sST2 is an interleukin 1 receptor family member, that is secreted by cardiac fibroblasts and cardiomyocytes in circumstances of biomechanical stress.10 19 While the interaction between interleukin 33 (IL-33) and membrane-bound ST2 (ST2L) has cardioprotective effects by reducing cardiac fibrosis and hypertrophy, sST2 acts as a decoy receptor by binding free IL-33 and limiting IL-33/ST2L interaction.19
In our study, higher levels of sST2 were associated with ventricular arrhythmias. These findings may indicate that stretch mechanisms are involved in arrhythmogenesis, possibly due to the altered anatomy and function of the mitral valve apparatus. The hypermobility of the mitral valve apparatus in patients with MAD is thought to be an important element in the pathophysiological process leading to arrhythmias in these patients.3 4 6 The higher sST2 levels in arrhythmic MAD patients in our study might be a consequence of elevated mechanical stress exerted on the basal LV wall and the papillary muscles. Previously, deformation imaging in patients with MVP has shown increased prestretch and postsystolic shortening in basal segments and segments adjacent to papillary muscle insertion.20 The stretch on the subvalvular apparatus could generate premature ventricular contractions and might trigger potentially fatal VA.
The theory of arrhythmogenicity of the hypermobile mitral valve apparatus is supported by the discovery of fibrotic scars on the papillary muscles and basal LV wall, concordant with the origin of PVCs in the arrhythmic patient population.21 22 Mitral valve repair and subsequent reduction of the hypermobility led to reduction of ventricular arrhythmias in several studies.23 Those studies, as opposed to ours, were performed in patients with severe mitral regurgitation. In our study, ventricular arrhythmias occurred independently of mitral regurgitation severity, concordant with early data.1 2 This is an important clinical message and should encourage the clinician to evaluate arrhythmic risk in patients with MAD, independent of MVP and severity of mitral regurgitation.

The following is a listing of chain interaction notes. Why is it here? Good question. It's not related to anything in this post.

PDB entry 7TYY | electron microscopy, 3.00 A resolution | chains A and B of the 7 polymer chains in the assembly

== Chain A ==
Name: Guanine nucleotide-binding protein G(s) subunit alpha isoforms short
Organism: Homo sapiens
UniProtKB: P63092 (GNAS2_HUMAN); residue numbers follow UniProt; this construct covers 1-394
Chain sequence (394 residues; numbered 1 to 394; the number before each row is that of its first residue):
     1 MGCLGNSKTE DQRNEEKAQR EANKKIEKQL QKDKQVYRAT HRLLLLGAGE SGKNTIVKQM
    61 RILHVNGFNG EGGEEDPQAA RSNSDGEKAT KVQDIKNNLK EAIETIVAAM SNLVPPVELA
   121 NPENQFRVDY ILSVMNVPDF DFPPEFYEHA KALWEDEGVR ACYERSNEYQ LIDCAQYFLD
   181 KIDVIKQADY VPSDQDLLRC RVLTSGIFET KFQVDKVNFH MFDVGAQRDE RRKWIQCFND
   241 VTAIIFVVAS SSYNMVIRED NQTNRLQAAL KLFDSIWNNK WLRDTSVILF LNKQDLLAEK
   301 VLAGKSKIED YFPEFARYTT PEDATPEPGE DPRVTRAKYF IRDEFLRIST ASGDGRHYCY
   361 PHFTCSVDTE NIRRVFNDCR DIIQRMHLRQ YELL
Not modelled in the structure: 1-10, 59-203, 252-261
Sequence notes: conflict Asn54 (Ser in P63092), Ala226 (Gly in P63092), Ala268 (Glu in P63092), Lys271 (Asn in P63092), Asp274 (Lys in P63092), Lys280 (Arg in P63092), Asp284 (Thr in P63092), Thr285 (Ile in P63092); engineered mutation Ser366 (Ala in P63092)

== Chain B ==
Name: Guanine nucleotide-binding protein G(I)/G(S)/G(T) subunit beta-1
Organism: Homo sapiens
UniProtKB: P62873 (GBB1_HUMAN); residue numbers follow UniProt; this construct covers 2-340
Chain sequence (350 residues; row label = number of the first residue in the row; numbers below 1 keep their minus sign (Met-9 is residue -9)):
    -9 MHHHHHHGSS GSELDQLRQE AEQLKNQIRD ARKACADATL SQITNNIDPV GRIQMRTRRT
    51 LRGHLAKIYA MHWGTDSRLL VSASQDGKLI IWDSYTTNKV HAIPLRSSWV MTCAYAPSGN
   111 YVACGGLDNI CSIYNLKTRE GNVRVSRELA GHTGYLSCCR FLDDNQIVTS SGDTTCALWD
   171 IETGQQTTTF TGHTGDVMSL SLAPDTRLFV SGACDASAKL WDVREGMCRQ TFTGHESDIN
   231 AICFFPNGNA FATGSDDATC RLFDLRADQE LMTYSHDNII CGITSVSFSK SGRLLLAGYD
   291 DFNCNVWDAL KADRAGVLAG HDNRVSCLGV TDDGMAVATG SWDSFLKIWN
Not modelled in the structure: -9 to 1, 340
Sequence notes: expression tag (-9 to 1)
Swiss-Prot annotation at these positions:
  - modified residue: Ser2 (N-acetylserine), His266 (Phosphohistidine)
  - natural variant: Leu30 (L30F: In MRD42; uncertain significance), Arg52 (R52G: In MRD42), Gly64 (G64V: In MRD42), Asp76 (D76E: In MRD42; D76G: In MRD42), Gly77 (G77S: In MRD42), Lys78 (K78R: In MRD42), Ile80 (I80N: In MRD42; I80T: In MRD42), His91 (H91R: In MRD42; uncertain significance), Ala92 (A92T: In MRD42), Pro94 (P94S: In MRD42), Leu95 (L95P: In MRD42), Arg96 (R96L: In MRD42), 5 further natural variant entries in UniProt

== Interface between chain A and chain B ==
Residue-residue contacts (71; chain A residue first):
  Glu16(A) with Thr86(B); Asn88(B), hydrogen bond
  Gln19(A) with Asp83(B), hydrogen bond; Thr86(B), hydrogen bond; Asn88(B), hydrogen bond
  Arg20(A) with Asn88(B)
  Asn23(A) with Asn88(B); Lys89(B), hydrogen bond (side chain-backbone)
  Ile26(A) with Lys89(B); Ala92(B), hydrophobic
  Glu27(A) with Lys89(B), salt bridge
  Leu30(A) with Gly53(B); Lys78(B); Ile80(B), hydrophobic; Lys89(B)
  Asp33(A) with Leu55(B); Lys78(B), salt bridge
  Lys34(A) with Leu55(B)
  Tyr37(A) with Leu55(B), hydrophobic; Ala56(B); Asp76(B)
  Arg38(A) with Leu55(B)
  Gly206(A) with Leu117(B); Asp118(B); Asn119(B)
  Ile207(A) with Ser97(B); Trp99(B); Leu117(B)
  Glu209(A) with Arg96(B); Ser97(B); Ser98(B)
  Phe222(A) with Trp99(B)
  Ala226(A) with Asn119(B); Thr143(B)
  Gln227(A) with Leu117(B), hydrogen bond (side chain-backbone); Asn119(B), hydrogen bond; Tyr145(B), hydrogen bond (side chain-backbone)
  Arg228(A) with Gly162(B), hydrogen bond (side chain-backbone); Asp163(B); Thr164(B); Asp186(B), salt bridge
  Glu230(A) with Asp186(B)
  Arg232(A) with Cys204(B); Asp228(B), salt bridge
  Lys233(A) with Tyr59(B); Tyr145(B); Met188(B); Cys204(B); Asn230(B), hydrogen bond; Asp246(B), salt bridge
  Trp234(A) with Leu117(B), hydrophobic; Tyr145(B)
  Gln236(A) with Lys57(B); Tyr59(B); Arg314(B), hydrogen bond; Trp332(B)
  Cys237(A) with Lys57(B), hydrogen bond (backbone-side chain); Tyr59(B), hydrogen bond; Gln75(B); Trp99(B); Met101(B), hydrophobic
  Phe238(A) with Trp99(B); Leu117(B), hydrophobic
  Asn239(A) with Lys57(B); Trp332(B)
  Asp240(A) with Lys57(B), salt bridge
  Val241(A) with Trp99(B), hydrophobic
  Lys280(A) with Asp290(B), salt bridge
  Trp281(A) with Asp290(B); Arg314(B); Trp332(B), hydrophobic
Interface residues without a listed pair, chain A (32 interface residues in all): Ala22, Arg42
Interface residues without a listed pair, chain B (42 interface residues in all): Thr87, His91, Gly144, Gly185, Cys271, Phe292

Increased levels of sST2 have previously been associated with ventricular arrhythmias in patients with arrhythmogenic and hypertrophic cardiomyopathy.24 25 These reports are in line with our findings and support the idea of MAD as a cardiomyopathic disorder. However, the exact pathophysiological mechanisms linking sST2 to arrhythmogenesis in cardiomyopathies are not explored and need further investigations.
Furthermore, sST2 predicted mortality in patients with heart failure in a previous report.26 Although none of our patients had overt heart failure, LVEF was lower in patients with ventricular arrhythmias compared with those without. This might reflect the presence of underlying interstitial fibrosis, as previously seen on the postmortem analysis of patients with MVP who died suddenly.27 When LVEF, sST2 levels and LGE at the papillary muscle level were combined to form a risk model, there was an improvement of the ability to discriminate patients with arrhythmia, compared with using the presence of LGE or LVEF alone. Considering the complexity of the arrhythmogenic process and the absence of a single obvious risk marker, risk stratification combining several parameters is most likely to eventually improve the prediction of life-threatening arrhythmias in patients with MAD.
TGFβ1 in patients with MAD
The cytokine TGFβ1 plays an important role in the development of myxomatous mitral valve disease. Genetic, biological and mechanical factors can increase the expression of TGFβ1 in the mitral valve, stimulating the differentiation of endothelial and interstitial cells into extracellular matrix producing myofibroblasts.28 29 The pathophysiological process resulting in MAD is still unknown, but one might hypothesise that it involves TGFβ1-pathway activation, similar to the process of mitral valve degeneration. This might explain why a wider circumferential MAD around the mitral ring was associated with higher levels of circulating TGFβ1. Longitudinal MAD, measured at one single location around the circumference, was not associated with TGFβ1. MAD can be present partially along the mitral ring, interspersed with non-disjunctive annulus.7 30 The circumferential extent of MAD might therefore better represent the extent of the affection than a single longitudinal MAD measurement and explain the better correlation with TGFβ1 levels.
TGFβ1 is also a key player in tissue healing and fibrotic scar formation.12 This might explain why TGFβ1 levels were higher in patients with myocardial or papillary muscle replacement fibrosis, detected by LGE on CMR. Small myocardial tears, caused by repeated mechanical stress, may activate the TGFβ1 pathway, resulting in small areas of replacement fibrosis as seen on CMR with contrast.